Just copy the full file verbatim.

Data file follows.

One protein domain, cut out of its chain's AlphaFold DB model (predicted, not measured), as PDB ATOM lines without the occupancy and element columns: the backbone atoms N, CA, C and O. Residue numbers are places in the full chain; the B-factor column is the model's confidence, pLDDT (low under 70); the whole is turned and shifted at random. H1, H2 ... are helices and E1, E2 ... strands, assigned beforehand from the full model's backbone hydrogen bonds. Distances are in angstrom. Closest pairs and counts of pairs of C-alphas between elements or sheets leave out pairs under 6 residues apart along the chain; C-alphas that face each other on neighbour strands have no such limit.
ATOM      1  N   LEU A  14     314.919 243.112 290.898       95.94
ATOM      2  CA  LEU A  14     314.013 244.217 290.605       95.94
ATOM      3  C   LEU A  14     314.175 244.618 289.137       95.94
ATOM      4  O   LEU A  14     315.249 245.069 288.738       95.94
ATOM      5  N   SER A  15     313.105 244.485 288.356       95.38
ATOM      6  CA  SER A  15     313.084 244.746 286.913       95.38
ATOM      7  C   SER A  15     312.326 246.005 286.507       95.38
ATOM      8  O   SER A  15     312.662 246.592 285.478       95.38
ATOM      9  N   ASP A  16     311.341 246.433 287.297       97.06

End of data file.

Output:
One protein domain, cut out of its chain's AlphaFold DB model (predicted, not measured), as PDB ATOM lines without the occupancy and element columns: the backbone atoms N, CA, C and O. Residue numbers are places in the full chain; the B-factor column is the model's confidence, pLDDT (low under 70); the whole is turned and shifted at random. H1, H2 ... are helices and E1, E2 ... strands, assigned beforehand from the full model's backbone hydrogen bonds. Distances are in angstrom. Closest pairs and counts of pairs of C-alphas between elements or sheets leave out pairs under 6 residues apart along the chain; C-alphas that face each other on neighbour strands have no such limit.
ATOM      1  N   LEU A  14     314.919 243.112 290.898       95.94
ATOM      2  CA  LEU A  14     314.013 244.217 290.605       95.94
ATOM      3  C   LEU A  14     314.175 244.618 289.137       95.94
ATOM      4  O   LEU A  14     315.249 245.069 288.738       95.94
ATOM      5  N   SER A  15     313.105 244.485 288.356       95.38
ATOM      6  CA  SER A  15     313.084 244.746 286.913       95.38
ATOM      7  C   SER A  15     312.326 246.005 286.507       95.38
ATOM      8  O   SER A  15     312.662 246.592 285.478       95.38
ATOM      9  N   ASP A  16     311.341 246.433 287.297       97.06